geek central

Many Geek Hours Make Up This Geek – tastic Site( 'Takes about 8 minutes to read. )

* ~ Welcome to the website where it's all good. ~ *

A lot of geek-hours went into this site that you’re looking at right now.

* Open-mouthed smile – Guess the Geek… I mean the Keyword lol – Open-mouthed smile *


BAOTVtransRevSmallWhen I first started customising my blog theme; it had a standard footer and a standard header. To cut a long story short, by the time I’d finished with it I had the following: –


  1. A standard header  which appears on pages only, that I’d added to.
  2. An original header that was almost exactly the same as the one I’d started out with, except for some extra branding.
  3. A 404 page header.
  4. An alternative header.
  5. A header for the Notices page.
  6. A header for the Posts pages.
  7. …And a header for the Welcome ( Home ) page.

I customised the original header and created the rest of them.


The geek goes on though…


I’d also created a number of additional footers too: –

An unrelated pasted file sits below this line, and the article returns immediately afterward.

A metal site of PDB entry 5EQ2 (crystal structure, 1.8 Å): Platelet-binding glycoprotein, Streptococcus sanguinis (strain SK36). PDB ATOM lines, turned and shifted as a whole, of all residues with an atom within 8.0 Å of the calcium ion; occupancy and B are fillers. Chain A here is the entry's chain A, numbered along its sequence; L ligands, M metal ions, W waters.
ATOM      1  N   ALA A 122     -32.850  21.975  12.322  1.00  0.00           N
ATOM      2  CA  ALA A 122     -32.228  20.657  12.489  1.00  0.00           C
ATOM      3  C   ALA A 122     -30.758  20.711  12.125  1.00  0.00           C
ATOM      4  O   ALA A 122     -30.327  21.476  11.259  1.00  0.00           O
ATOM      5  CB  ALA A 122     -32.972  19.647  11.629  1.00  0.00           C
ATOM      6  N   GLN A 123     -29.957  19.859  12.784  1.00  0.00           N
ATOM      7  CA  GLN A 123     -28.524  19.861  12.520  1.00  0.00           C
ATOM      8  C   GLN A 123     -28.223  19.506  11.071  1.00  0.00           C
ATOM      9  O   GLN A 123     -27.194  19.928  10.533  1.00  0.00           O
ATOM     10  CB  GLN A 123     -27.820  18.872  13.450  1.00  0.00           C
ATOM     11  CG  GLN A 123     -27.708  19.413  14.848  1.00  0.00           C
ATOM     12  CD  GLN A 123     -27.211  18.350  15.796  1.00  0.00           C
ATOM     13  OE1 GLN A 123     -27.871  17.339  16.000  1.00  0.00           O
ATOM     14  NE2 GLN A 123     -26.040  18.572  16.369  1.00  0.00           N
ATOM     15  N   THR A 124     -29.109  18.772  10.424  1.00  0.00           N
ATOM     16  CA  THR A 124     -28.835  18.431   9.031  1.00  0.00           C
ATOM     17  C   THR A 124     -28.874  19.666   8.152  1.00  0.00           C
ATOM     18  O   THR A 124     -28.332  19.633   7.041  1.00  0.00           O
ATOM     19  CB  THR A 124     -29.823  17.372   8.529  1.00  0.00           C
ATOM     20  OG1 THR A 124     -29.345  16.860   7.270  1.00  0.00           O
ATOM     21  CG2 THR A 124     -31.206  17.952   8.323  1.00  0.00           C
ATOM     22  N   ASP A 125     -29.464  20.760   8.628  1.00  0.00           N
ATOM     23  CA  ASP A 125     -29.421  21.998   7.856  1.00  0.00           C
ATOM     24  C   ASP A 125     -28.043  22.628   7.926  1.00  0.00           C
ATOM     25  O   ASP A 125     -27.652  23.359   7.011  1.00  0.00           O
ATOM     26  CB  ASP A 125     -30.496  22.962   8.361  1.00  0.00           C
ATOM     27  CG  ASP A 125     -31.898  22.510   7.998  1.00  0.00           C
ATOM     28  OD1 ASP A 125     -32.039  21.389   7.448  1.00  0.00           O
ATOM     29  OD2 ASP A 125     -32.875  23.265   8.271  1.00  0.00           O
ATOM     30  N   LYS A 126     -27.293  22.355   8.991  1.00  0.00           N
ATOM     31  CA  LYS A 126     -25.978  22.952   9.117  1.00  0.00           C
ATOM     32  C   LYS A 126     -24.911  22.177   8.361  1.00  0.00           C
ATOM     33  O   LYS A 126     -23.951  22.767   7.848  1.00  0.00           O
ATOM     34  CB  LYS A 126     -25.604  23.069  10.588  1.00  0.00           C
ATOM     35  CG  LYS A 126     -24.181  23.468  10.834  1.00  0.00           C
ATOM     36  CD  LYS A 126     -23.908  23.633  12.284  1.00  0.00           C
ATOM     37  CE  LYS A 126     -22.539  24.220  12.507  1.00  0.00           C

1. A standard footer that appears on pages only, which I’d added to.
  2. An alternative footer.
  3. A blank footer.
  4. A footer for posts pages.
  5. …And a footer for the Home ( Welcome ) Page.

I customised the existing standard footer and the footer for post pages . The rest I created.

The blank footer template is in fact very useful: You see due to the design of WordPress you can’t have ‘no footer’ as such. – The footer file contains essential codes that the theme, and most of the plugins too, require to properly function.

But in circumstances where you don’t want to show a footer on a particular page – for instance on a squeeze-page, on which said footer would become a distraction, then you might imagine that would cause a problem. – Well no in fact; because although you need the essential codes contained in the footer; those essential codes don’t display anything in the footer themselves.- So if you include a footer file that only contains the essential codes, but no codes that display anything else; then you can make the page appear as if the footer were absent, as if a footer file was not used – even though it was.


Yes it’s geek – unique: –

Geek – fantastique even…


Moving on. – Since we’re listing; let’s list the other various templates too: –

  1. The 404 template.
  2. The archive template.